Marie: Right. And it’s just about curiosity. And I know a lot of people can have resistance to that, because they say, “Oh, that’s so manipulative,” or, “Oh, that feels so cheesy.” But I always counter with, “Look, we human beings have brains. Our brains actually love curiosity.” We love when there is an unfinished sentence or question or something that piques our desire to know or to fill in that thought loop, right, to solve that problem, like, “Make Every Man Want You.” “Wait a minute, that’s kind of bold. It’s a little sassy. I don’t know if I believe it. What’s in this thing?” And all the sudden, you’re, like, wanting to engage with a piece of content. That’s a beautiful thing.
And I also say this, Nathan, most of us, and I hope everyone listening to this interview. We don’t go into business just to make money. We go into business to make a difference. We wanna change people’s lives. We wanna create positive ripples in this world. And when you have a product or service that you actually believe in, that you know with your heart of hearts does actually help peoplet is your responsibility to do whatever you can do to get people to engage with it.
So there’s nothing slimy or manipulative about it, it’s like, “Hey, you’ve got something awesome. You’ve gotta get people to pay attention.” Because like it or not, our world is filled with noise and static. And if you don’t train yourself on how to get people interested, sometimes that’s using humor, sometimes it’s using curiosity, you have to be clever. Because, otherwise, you’re gonna have all this great knowledge, or these great products and services, and you’re gonna be crying in the corner because no one pays attention to you.
Well, it’s not their fault, because it’s not their responsibility to come find you, it’s your responsibility to get out in front of them and be creative enough to get them to pay attention.
Nathan: That was awesome. Okay, look, we have to work towards wrapping up. There’s a few more things I’d love to talk to you about. One, you mentioned Eben Pagan, he’s one of my favorite marketers. I listen to all of his stuff. I’m curious, can you tell me what has been the biggest game changer or one of the biggest game changer, things you’ve learned from him that you would like to pass on?
Marie: First of all, I love Eben so much. Just to give him some props, when I was first starting out, the way that Eben and I met was actually…do you know who Dean Jackson is?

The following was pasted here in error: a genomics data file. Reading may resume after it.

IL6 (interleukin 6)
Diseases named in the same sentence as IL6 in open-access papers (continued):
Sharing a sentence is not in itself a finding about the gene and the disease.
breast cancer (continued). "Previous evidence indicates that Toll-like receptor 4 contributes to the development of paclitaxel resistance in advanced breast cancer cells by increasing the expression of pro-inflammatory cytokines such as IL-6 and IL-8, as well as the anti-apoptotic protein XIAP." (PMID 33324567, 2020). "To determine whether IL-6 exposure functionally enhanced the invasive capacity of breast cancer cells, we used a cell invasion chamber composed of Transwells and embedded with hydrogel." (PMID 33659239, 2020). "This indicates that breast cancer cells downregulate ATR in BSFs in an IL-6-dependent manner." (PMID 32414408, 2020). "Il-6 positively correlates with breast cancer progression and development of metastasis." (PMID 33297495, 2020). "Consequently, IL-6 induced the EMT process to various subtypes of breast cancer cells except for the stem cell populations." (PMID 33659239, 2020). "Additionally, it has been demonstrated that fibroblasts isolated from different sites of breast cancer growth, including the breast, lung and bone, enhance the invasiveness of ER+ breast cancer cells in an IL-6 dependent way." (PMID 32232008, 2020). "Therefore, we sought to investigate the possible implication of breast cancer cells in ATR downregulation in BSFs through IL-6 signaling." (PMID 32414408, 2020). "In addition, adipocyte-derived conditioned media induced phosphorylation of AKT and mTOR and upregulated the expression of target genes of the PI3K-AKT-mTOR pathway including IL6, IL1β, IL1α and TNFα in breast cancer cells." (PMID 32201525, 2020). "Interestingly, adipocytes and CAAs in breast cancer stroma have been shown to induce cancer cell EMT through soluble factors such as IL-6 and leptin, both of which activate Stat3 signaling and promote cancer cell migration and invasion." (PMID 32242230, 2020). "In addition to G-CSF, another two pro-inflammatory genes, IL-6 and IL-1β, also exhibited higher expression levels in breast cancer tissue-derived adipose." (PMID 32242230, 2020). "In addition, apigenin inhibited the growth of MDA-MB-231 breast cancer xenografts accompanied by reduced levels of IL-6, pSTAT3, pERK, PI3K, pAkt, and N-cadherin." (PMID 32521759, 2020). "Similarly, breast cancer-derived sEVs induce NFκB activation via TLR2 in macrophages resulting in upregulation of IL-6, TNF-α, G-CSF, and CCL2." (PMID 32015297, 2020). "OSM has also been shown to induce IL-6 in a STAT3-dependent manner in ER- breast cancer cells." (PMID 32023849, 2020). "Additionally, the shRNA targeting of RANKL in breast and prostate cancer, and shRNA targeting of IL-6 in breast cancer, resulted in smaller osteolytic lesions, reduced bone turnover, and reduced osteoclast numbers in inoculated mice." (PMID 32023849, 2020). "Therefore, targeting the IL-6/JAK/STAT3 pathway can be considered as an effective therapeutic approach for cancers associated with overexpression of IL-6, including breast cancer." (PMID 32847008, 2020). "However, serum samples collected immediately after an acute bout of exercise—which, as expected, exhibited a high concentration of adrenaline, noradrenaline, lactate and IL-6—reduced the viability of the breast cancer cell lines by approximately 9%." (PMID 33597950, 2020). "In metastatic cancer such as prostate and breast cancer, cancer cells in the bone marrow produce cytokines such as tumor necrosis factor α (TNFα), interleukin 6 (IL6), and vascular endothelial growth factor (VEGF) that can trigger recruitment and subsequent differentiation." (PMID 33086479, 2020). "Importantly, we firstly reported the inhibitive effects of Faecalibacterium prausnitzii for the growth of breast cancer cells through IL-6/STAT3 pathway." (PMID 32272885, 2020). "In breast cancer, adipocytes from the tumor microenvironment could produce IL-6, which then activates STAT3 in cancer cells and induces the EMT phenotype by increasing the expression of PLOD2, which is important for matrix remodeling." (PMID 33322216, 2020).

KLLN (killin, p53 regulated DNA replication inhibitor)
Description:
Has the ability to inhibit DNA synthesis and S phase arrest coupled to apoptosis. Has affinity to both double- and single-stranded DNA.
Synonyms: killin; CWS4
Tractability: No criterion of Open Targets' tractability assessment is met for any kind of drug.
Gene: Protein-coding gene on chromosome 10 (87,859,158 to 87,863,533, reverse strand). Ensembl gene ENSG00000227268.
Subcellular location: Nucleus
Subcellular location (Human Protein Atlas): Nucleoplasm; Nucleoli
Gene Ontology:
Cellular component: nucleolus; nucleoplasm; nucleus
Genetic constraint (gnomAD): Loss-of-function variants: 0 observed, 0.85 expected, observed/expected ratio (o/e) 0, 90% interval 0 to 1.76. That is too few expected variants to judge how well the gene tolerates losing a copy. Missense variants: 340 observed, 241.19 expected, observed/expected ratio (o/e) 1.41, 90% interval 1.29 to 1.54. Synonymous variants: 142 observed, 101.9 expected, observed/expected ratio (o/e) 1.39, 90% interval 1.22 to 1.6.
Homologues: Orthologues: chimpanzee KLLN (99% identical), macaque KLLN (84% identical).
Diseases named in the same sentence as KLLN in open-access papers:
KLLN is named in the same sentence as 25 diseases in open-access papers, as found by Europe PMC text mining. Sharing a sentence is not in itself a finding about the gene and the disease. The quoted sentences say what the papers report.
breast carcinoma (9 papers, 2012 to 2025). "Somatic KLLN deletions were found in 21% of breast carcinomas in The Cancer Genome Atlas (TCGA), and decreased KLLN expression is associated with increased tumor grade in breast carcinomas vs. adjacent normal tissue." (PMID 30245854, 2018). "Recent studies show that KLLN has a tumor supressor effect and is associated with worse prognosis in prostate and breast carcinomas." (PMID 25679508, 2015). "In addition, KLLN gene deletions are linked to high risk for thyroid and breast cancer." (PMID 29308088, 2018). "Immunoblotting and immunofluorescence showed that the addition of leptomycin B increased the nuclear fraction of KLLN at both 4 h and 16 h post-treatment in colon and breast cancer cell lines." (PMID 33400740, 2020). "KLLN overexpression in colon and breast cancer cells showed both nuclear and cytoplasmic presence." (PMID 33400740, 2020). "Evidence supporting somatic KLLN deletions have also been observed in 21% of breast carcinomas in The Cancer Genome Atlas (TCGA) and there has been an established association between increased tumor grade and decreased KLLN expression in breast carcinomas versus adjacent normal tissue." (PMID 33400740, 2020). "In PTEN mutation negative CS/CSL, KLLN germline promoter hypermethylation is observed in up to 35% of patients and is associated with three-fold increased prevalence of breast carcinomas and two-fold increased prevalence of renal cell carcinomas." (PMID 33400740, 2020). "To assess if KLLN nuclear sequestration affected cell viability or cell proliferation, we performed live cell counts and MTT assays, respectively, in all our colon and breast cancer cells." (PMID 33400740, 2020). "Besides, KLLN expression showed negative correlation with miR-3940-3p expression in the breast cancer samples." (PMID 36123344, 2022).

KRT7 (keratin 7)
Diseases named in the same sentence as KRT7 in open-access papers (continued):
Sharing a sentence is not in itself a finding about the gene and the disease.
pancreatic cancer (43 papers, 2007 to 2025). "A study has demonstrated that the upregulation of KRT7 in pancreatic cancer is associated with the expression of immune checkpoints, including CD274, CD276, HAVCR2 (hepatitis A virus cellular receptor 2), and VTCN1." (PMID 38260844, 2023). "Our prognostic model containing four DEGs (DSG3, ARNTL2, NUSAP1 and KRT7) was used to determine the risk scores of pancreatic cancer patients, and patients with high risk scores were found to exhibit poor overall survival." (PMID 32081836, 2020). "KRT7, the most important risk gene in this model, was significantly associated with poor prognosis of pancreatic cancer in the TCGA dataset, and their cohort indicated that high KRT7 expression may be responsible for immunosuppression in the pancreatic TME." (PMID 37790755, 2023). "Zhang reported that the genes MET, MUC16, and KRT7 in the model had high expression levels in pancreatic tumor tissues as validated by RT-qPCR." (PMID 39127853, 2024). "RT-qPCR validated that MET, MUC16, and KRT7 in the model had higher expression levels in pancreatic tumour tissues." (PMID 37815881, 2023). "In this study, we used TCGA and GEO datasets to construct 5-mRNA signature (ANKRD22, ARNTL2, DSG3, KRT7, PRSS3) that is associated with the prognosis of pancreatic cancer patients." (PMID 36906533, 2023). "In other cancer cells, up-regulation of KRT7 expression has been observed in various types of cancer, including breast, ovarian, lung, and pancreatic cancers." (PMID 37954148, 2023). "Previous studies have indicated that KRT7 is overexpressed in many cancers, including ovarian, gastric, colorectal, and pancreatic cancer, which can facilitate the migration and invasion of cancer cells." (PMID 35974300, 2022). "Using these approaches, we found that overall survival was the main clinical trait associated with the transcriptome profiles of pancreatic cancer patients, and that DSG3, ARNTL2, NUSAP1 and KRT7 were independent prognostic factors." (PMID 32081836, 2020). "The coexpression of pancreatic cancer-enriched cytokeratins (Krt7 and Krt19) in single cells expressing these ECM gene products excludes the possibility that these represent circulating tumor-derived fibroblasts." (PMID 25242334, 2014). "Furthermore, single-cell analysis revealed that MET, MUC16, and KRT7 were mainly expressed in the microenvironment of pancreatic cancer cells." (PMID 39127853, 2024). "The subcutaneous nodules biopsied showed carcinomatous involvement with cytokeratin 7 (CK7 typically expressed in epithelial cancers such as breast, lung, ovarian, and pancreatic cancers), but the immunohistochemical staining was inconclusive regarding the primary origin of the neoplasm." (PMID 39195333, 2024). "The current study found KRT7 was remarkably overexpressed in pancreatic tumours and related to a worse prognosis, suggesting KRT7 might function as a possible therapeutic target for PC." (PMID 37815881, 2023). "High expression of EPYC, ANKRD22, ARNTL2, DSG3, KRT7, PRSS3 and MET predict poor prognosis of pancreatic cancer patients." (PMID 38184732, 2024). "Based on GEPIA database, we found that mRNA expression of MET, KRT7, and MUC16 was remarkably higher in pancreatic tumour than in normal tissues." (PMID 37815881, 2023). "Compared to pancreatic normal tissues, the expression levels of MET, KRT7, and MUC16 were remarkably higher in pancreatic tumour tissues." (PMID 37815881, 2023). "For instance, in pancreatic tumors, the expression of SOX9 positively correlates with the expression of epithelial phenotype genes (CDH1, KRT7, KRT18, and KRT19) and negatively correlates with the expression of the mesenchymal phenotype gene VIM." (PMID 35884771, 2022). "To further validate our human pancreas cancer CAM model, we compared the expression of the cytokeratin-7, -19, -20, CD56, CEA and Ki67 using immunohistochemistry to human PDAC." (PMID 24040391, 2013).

Marie: So Dean Jackson was teaching a class that was within my coach training, about how to use e-books as a marketing tool for your coaching practice. And I was so into that class, and I had done all my homework, and I submitted it to Dean, and that’s where the idea for “Make Every Man Want You” came from. And Dean said, “You have to meet my friend Eben, he is writing a book called ‘Double Your Dating For Men.’ You guys should totally talk.”
And so Eben and I became friends over the Internet, and he was so generous and kind to me. He had more experience than I did, and he was a bit more down the journey. And he so took me under his wing, and just wanted to share marketing ideas with me. And I’m so grateful for that.
So to answer your question, I think, one of the most important things that I’ve learned from Eben is just the value and the importance of smart marketing. Like there are so many things that we as business owners need to pay attention to. Obviously, there’s hiring, there’s the legal things. You know, there’s the accounting. There’s all these different things that we need to rightfully understand.
But what Eben really drove home for me and made clear, was how vital marketing was to everything else. And he really opened my eyes to all these different ways to do it, and I just love him for that, because he’s been a friend for of years, and I just continue to, you know, give him virtual high fives, and we love to catch up and see how each other are doing. But, I think, the importance of marketing is what really came through from Eben.
Nathan: Okay, and when it comes to successful entrepreneurs, you know, you’re absolutely kill it right now…I know you have many other friends that are extremely successful, want are two characteristics that you see?
Marie: You know, where might be a little, kind of, an orthodox. One is a trait of really listening to your own wisdom despite what everybody else says that you should do. I think one of the, kind of, you know, sand traps that we have to look out for as entrepreneurs, especially as you’re in the online space, there are so many people telling you what you should do, how you should grow, all the different platforms you should be on, and your head almost starts to spin.